By Natasha Gilbert of Nature magazine

Tinkering with male mosquitoes so that they cannot produce sperm is a promising way to control the spread of the malaria-carrying insects in the wild.

Researchers had been concerned that female Anopheles gambiaemosquitoes might not be fooled into mating with the spermless males, but lab tests show that they are just as attracted to sterile males as to normal ones1.

Releasing such males into the wild offers a way to control malaria that does not rely on insecticides, which many species are increasingly developing resistance to.

"Any strategy that targets sperm is safe," says Flaminia Catteruccia, a molecular entomologis at Imperial College London, UK, and lead author of the study.

Pest control

The creation of sterile males is a strategy that has long been used to control insect pests, such as the Mediterranean fruitfly, or medfly, in countries including the United States. But researchers have struggled to apply the technique to mosquitoes. Sterility is traditionally induced by irradiating males, but in the mosquito's case this affects fitness and ability to complete with untreated males for mates.

Moreover, there was a question mark over how the females would respond to the males because some insects are not fooled by spermless males. In the fruitflyDrosophila melanogaster, for instance, it is the presence of sperm after mating that stops females from remating and stimulates them to lay eggs.

"It is critical that the males behave normally," says Catteruccia, "but nothing was known about how mosquitoes reproduce."

They used the technique of RNA interference (RNAi), injecting mosquito embryos with fragments of RNA that disrupted a crucial gene involved in the development of the testes, preventing males from producing sperm. This method of sterilization did not affect any other physiological function. Catteruccia and her team created 96 spermless male mosquitoes to test how the deficiency would affect female mating behaviour.

"Spermless males behave exactly like those with sperm," Catteruccia says. "We saw no difference in their ability to compete."

In addition, mating with sterile males did not affect female egg-laying, nor did it stimulate females to mate a second time. Some 74% of females that mated with spermless males produced eggs, laying an average of 58. By contrast, 83% of females mated with males with sperm produced eggs, and averaged 49 eggs.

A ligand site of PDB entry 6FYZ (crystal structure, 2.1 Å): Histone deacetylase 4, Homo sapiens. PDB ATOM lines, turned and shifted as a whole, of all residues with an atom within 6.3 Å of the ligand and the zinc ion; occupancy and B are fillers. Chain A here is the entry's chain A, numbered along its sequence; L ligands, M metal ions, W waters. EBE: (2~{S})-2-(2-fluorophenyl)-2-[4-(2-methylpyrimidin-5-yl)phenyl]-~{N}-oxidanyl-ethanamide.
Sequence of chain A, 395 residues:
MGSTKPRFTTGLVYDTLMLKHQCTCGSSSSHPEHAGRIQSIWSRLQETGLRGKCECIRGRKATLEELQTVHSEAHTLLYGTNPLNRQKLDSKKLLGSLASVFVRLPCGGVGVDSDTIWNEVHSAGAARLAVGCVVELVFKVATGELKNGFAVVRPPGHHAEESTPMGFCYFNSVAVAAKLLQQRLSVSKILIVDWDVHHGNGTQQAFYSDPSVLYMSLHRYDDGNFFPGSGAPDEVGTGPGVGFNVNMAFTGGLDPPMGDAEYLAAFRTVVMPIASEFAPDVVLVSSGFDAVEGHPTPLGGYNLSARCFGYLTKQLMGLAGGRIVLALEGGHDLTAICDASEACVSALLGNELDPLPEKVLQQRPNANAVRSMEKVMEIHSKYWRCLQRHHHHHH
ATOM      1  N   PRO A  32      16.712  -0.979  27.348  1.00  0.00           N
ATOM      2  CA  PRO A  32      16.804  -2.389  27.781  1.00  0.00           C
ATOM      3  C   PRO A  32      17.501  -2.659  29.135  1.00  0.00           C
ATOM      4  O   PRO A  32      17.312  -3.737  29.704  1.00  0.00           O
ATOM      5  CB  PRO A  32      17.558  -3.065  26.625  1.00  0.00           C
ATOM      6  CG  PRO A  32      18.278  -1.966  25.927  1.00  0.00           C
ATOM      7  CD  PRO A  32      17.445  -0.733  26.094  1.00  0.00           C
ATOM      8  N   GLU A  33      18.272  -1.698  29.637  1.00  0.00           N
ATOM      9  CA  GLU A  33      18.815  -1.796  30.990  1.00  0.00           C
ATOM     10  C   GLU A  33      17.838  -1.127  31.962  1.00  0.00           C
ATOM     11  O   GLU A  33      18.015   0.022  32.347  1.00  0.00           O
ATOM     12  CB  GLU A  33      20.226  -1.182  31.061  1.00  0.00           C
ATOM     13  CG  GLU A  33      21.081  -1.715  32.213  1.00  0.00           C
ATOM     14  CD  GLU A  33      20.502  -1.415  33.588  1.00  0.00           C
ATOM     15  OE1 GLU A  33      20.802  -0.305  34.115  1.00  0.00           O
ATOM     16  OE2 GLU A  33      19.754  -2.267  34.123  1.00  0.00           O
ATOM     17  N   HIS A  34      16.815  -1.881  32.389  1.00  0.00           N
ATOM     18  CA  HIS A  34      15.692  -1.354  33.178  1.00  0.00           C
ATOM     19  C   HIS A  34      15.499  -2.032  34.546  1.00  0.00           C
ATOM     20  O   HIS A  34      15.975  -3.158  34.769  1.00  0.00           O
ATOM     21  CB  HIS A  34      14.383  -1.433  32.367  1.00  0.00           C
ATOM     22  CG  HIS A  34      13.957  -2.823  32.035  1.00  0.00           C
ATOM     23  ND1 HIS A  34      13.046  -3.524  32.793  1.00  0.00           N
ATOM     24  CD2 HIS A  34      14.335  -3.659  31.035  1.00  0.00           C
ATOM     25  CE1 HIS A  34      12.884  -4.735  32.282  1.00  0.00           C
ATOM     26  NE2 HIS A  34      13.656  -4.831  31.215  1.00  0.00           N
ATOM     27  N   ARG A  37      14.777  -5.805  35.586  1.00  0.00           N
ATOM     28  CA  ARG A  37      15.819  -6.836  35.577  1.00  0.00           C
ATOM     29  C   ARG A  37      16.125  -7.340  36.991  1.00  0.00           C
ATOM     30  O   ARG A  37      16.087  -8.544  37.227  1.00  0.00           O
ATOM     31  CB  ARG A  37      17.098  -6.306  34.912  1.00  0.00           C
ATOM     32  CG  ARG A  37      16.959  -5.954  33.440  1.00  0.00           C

"It is quite remarkable that females don't use sperm as a measure of mating success," says Catteruccia. She says more work is needed to figure out how the females know that mating has been successful, but suggests that the presence of seminal fluid could be one clue.

"This is a crucial scientific demonstration and a huge step forward," comments Elena Levashina, who studies malaria carrying mosquitoes at the Institute of Molecular and Cellular Biology in Strasbourg, part of the French National Centre for Scientific Research (CNRS).

Scaling up

The next challenge is finding a way to produce sterile males in sufficient quantity, says Levashina. The method the team used to sterilize the males is too time-consuming for large-scale use in the field. Catteruccia hopes that someone will develop a more efficient way to introduce the elements required for RNAi into embryos. Levashina suggests a genetic modification could be introduced to render males infertile.

The tweaked mosquitoes have been tested in field trials, but have yet to be released on a large scale. Such mosquitoes would differ from existing genetically modified ones created by Oxitec, a company in Oxford, UK, that specializes in insect control. Oxitec uses a genetic tweak that makes the offspring of Aedes aegypti mosquitoes dependent on the drug tetracycline for survival. The drug is fed to the mosquitoes in the lab, but is not available in the wild. When the modified mosquitoes mate with the local A. aegyptimosquitoes, they spread the lethal gene through the population, in theory causing it to crash.

This article is reproduced with permission from the magazine Nature. The article was first published on August 8, 2011.